Some kind of lesson there about what Hollywood thinks of us.
There are a few laughs in “The Incredible Burt Wonderstone.” Maybe 10. Maybe.
I like the early, good-natured reaction shots from the overly good-natured Anton Marvelton (Buscemi). I like the last absurdly masochistic trick of Steve Gray. Alan Arkin can turn dull lines into something wonderful while Olive Wilde is something nice to look at.
Otherwise I was bored. Otherwise it was gags like this:
- Burt takes a beautiful fan into his bedroom.
- From outside we hear her say, “Oh my god, it’s huge.”
- We cut inside where she’s looking at his bed, which is big.
Director Joseph Scardino is mostly a director of TV sitcoms. It shows. One of the main screenwriters, Jonathan M. Goldstein, is mostly a writer of TV sitcoms, while the other, John Francis Daley, played the lead in the acclaimed TV sitcom “Freaks and Geeks.”
Do we care that the chronology is off? In the beginning we see Burt as a kid being picked on—ironically by Zachary Gordon, star of “Diary of a Wimpy Kid”—in 1982. Which means Burt and Anton were born in … 1972? For Carell and Buscemi? Who were born in ’62 and ’57 respectively? As adults, their act takes off and they wind up on “The Tonight Show” with Johnny Carson, who retired in 1992. So when they were 20? I guess? Even though they look like they look now? Does anyone care what fucking year it is anymore?
By the time they’re fixtures on the Vegas stage, with tans, hairdos and sequined outfits out of Siegfried & Roy, Burt, the sweet kid, has already morphed into a major pompous asshole. He stays that way for more than half the movie. It’s not funny. He also hates their magic act because it’s the same, the same, the same, yet he refuses to change it until it’s too late; until his “show business” is usurped by Steve Gray’s “reality.”
Do we read the movie as a Hollywood metaphor? Burt Wonderstone is the old cheesy TV show, Steve Gray is the masochism of reality TV, and the old hands are trying to figure out ways to win back their dopey audience.
“I don’t enjoy any of this shit,” says Vegas hotel owner Doug Munny (James Gandolfini), channeling me.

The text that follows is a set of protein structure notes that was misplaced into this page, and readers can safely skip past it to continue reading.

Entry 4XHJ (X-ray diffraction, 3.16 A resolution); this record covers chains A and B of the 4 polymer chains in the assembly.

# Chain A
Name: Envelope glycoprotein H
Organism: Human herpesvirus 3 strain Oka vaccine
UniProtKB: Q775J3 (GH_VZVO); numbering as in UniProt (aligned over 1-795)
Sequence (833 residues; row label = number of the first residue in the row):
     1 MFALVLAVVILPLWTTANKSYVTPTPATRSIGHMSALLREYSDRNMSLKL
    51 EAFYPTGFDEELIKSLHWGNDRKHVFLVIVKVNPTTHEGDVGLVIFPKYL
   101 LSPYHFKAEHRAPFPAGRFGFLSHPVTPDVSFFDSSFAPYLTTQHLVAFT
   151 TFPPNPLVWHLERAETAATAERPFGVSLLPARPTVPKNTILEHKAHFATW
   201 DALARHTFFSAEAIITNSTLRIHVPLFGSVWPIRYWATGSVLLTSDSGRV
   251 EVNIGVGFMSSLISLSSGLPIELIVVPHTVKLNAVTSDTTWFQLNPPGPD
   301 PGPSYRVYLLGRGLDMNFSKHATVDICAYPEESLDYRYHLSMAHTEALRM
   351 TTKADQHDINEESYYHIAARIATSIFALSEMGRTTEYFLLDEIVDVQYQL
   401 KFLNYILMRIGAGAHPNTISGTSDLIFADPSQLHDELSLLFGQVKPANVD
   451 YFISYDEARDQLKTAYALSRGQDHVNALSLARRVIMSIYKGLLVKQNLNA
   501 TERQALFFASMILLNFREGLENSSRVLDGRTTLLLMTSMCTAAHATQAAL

Movie Review: A Good Day to Die Hard (2013)
“Are you always looking for trouble or does it find you?” John McClane, Jr. (Jai Courtney) asks his father at the end of “A Good Day to Die Hard.”
“After all these years?” John McClane (Bruce Willis), bloodied and battered, responds with his customary smirk. “I still ask myself the same question.”
Oo! Oo! Me! Pick me! I know the answer!
In “Die Hard” trouble found him. In “Die Harder” he went looking for it. In “Die Hard with a Vengeance” trouble definitely went looking for him, but only as a diversion, and then he went after trouble because it played him for a sap. In “Live Free or Die Hard,” I think it went looking for him. I forget most of that forgettable movie. And in this one? “A Good Day to Die Hard”? Man, does he go looking for it. To an embarrassing degree.
Bummer. What made John McClane feel truly, heroically American in the original “Die Hard” 25 years ago was how much he didn’t want to be the hero; how, if Hans had opened the door for him, he would’ve walked out of Nakatomi Towers. That’s Rick Blaine in “Casablanca.” I stick my neck out for nobody. That’s the isolationist streak in the U.S. before World War II. Now John McClane rushes in, guns blazing, where angels fear to tread. The U.S., too.
Did this even have to be a “Die Hard” movie? What’s specific to the character of John McClane here? I kind of miss Holly, the wife who kept leaving him no matter how many times he saved her ass from terrorists. Her presence, with one foot out the door, helped make him John McClane. Unwanted. Ordinary. Like us.